Job loss is tough, whether you’re the one receiving the bad news or the one delivering it.
As an employer, it’s a reality that sometimes needs to be faced. Terminating a position in a way that’s dignified and protects your own interests is a delicate balance that’s best handled with the help of an employment lawyer.
The small investment towards legal advice before you terminate an employee’s position can save you substantial time and money down the road if the termination goes south.
“An ounce of prevention is worth a pound of cure,” says Todd Andres, partner at Pitblado Law.
Todd’s practice focuses on labour, employment and human rights law. He resolves day-to-day workplace issues, negotiates and drafts agreements, policies and workplace rules, and represents clients at tribunals and courts.
The first thing Todd does when clients call to inquire about terminating an employee’s position is to give them what he calls Employment Law 101.
Part of Employment Law 101 is understanding the difference between the two ways a job can be terminated—just cause or without just cause.
The Supreme Court of Canada defines just cause as misconduct violating an essential condition of the employment contract, or where it reaches the faith inherent to the work relationship, or is fundamentally or directly inconsistent with the employee’s obligations to his or her employer.
“In other words,” Todd says, “the relationship has to be irreparably harmed.”
Just cause is a high threshold to reach, so if it’s a one-time offence it has to be very serious. Violence in the workplace, significant theft, or fraud might constitute a just cause dismissal on the first offence, but just cause can also be used when a series of events have led up to the need for dismissal.
With the latter, it’s in the interest of all involved to use progressive discipline—a term that describes taking steps to correct an employee’s problematic behaviour.
It’s best practice to interview the employee as part of the process, to get all sides of the story before you impose discipline. When going this route, it’s a good idea to bring another person in the room with you to witness the discussion.
“The general rule is two of you, one of them,” Todd says. However, a unionized employee may choose to have their union representative sit in with them.
If the disciplinary interview doesn’t resolve the issue and you want to go ahead with terminating employment, the next step is a meeting to present a termination letter.
If it’s just not working out with an employee, you have to downsize, or you don’t have the paper trail to terminate with just cause, you can look at termination without just cause.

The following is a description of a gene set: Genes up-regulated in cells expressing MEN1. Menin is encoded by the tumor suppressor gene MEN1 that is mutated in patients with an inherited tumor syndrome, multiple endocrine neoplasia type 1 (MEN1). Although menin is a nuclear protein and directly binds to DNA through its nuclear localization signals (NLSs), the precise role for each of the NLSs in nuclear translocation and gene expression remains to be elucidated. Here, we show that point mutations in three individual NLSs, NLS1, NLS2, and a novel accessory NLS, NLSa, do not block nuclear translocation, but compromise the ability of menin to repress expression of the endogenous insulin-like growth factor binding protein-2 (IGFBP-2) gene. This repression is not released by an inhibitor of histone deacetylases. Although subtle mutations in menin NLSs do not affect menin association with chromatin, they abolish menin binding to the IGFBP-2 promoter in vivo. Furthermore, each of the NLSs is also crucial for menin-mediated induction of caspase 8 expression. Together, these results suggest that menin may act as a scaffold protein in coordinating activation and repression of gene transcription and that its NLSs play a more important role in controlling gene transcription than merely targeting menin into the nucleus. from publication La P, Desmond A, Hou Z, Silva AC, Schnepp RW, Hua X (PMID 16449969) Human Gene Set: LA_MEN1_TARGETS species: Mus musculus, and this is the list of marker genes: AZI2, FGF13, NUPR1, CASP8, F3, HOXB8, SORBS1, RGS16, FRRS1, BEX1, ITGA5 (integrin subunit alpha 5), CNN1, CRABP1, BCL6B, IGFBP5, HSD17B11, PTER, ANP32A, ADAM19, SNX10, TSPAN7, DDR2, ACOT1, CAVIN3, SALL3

In this case, you’re required to give notice.
You can give working notice—which assumes an employee will work until the end of their employment date, or in lieu of notice—which involves providing an employee with a lump sum payment. That amount varies based on a number of factors, though it usually works out to about two to four weeks of income per year of service.
Sometimes, termination is considered because an employee has a personal issue, such as addiction.
“Addiction has been defined as a disability under the Human Rights Code and that means that it needs to be accommodated,” says Todd. “That doesn’t mean that you’re allowed to come to work under the influence, but it does mean that some of the undesirable behaviours that are often associated with addiction aren’t necessarily going to be considered just cause for termination.”
Last chance agreements take this into consideration, allowing the employee time to recover from personal issues that have impacted their job performance.
Often, employers will choose to terminate employment on a Friday to allow the weekend as a sort of processing period. While the intentions are positive, the outcome might not be.
Many support services are closed on weekends, which can add another blow to an employee who has already taken the emotional and psychological hit of losing their job.
Allowing them access to your company’s Employee Assistance Program (EAP) can go a long way to creating good will, provided their termination is handed down during a time when EAP is open and available.
Continuing down the good will path, should you offer to act as a reference as your former employee embarks on the job hunt? Many employers choose not to for liability reasons.
If you give a positive reference and it’s misleading, you could be on the hook if the new employer hires your former employee based on your word. If you give a negative reference that’s not entirely truthful, you might face a defamation lawsuit.
Employers often choose to take the safe bet, offering letters confirming service instead.
“They say, this employee was with me from date X to date Y,” Todd says. “Here are their duties and we wish them the best in their future endeavours.”